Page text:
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New grad PA miserable in Critical Care


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I took a new position in critical care and thought it would be a great opportunity as a new grad to learn and grow my skillset. I was under the impression that the orientation period would be similar to a residency, that I would be getting a structured learning format, and tons of support and teaching on the job. However, much to my dismay, my experience has been quite the contrary. Many attendings and APPs do not wish to teach, scoff at my lack of experience and knowledge base, and expect me to perform at the level of a near second year resident. I am also terrified to make any mistakes given the volatility of the patient populations, and am looked at as "unconfident" because of this. I am now on a performance improvement plan just two months in, because I do not meet their expectations.

Although I have been trying to read up on materials to make up for the gaps in knowledge, I just don't feel like I am cut out for the position and am not a good fit for the ICU. Is it normal to feel like a failure at your first job, and should I just look for a less stressful environment or consider going outpatient? My confidence has been so shot, I feel as though I will fail in any environment I'm put in now. 

Edited by ScrubsForever
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59 minutes ago, ScrubsForever said:

Is it normal to feel like a failure at your first job,

Possibly. Depends on you, your pre-PA experience, what you put into and got out of PA school, and the job.

59 minutes ago, ScrubsForever said:

should I just look for a less stressful environment or consider going outpatient

Possibly, but I would urge you to instead focus your search on finding a job that is new grad friendly with good mentorship. Better yet, network to find a good fit. 

 

59 minutes ago, ScrubsForever said:

I was under the impression that the orientation period would be similar to a residency, that I would be getting a structured learning format, and tons of support and teaching on the job.

 

 

59 minutes ago, ScrubsForever said:

I am now on a performance improvement plan just two months in, because I do not meet their expectations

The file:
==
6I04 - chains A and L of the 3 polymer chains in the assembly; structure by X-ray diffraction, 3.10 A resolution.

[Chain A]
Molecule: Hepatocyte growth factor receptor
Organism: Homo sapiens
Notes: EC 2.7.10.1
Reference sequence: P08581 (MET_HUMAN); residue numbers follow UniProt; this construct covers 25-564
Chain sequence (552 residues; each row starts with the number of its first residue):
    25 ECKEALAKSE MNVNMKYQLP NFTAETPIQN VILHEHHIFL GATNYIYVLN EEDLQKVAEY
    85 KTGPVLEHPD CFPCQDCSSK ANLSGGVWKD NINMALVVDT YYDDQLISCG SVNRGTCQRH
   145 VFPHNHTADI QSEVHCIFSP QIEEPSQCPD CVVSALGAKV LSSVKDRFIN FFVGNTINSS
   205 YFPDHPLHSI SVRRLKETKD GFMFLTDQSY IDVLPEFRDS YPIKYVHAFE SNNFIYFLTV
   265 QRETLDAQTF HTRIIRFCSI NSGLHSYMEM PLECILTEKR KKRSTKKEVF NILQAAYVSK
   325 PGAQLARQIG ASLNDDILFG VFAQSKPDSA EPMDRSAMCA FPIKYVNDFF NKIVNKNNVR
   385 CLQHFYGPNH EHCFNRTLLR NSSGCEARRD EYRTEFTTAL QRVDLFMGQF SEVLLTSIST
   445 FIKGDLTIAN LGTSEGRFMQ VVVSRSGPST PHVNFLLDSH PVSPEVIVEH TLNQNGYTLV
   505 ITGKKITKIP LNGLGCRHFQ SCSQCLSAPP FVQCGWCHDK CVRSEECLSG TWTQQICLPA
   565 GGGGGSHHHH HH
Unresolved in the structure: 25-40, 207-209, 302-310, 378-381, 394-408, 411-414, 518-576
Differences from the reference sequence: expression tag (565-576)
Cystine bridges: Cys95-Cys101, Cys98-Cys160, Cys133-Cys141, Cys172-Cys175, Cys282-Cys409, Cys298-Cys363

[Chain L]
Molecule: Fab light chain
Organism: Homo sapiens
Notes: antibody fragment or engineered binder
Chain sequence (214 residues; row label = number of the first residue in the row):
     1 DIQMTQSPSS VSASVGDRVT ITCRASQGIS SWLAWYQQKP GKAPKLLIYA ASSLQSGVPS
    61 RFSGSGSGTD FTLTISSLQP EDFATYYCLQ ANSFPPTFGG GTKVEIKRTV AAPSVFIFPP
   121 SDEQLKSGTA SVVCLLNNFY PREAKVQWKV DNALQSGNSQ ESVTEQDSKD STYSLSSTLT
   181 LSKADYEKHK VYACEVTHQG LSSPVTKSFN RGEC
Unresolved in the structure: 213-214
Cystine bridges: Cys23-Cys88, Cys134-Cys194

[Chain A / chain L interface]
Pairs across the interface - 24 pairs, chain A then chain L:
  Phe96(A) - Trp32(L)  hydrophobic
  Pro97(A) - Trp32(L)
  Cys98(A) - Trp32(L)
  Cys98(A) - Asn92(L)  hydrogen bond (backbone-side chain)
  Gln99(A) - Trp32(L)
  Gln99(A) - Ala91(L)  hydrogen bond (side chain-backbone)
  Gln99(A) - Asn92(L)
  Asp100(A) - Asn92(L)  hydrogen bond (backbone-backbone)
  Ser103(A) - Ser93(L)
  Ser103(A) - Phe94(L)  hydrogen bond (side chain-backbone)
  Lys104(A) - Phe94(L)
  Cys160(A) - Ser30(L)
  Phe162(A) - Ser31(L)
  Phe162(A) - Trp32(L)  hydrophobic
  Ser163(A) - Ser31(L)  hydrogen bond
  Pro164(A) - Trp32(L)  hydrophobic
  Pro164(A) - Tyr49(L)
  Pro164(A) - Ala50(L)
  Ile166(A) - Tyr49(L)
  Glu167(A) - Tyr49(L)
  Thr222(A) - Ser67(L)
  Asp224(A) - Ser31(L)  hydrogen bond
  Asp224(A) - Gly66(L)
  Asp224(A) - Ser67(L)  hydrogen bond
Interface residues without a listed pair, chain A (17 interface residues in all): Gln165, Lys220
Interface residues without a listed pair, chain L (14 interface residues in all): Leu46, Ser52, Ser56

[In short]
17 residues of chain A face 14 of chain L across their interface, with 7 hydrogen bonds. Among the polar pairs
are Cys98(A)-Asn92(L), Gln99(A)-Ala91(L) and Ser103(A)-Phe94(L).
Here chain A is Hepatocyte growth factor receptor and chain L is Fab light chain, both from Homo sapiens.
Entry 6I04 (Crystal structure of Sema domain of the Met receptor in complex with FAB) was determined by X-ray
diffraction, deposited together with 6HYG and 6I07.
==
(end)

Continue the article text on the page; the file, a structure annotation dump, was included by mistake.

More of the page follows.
This seems off and a bad fit. The ICU is a tough place for a new grad especially with no mentorship or guidance. However, this is not a residency. It sounds like both you and your employer/team aren't meeting expectations or didn't know what to expect/not-so-great interview to weed out and clarify these details. 

Edited by SedRate
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A new grad probably shouldn't go into critical care without doing a good critical care residency. And a new grad probably shouldn't stay in any position that is not willing to train them.

I recommend you not beat yourself up or even decide that critical care is not for you. Instead, it's time to move on.

Best wishes.

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Unfortunately, with the desire to 1) practice medicine right away, and 2) not starve, a lot of new grads seem to swing at the first pitch. I know I kinda did, but I applied to an organization that I knew about, and so kind of did the best thing without knowing precisely why I did it.

It sounds like you weren't a critical care RN prior to PA school. This is one of those problems where the distribution of a) open PA jobs, and b) pre-PA experience are not well aligned. Hang in there! It's not the end of the world.

One of my working theories is that by year 10 of PA practice, PAs will have assorted themselves into the jobs they were supposed to have been in all along. At least, that's how it worked out for me.

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  • 1 month later...

Hey Scrubs Forever, 

 

Leaving a comment so that you know you are not alone. I am 10 months out of school and have already been fired from my first job for being unable to meet "performance expectations". They started me at 20 patients a day and expected me to see 27 patients a day by 6 months. I received 40 hours of training prior to independent practice, and I was the only full time APP at the clinic. Despite all the tears, stress, studying after work, and showing up every day seeing every patient on my template, they determined that I was not bringing enough money into the company and did not feel that additional training/support was justified. The worst part was that in the last 2 weeks of that job, my overtime hours were the lowest they had ever been and I was finally developing some confidence in my ability to handle complaints I hadn't seen before. My confidence as a clinician has also been crushed, and I am intimidated at the thought of trying again.

 

Remember that at the end of the day, healthcare is for profit and businessmen don't care about the quality of patient care. 

Find a job that will respect you and your clinical training. You are not a failure, that company failed you.

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11 hours ago, tessmay1 said:

Remember that at the end of the day, healthcare is for profit. 

Find a job that will respect you and your clinical training. You are not a failure, that company failed you.

Sad but true. 

I'm sorry to hear about your experience. Hold your head up and good luck with your next endeavor. 

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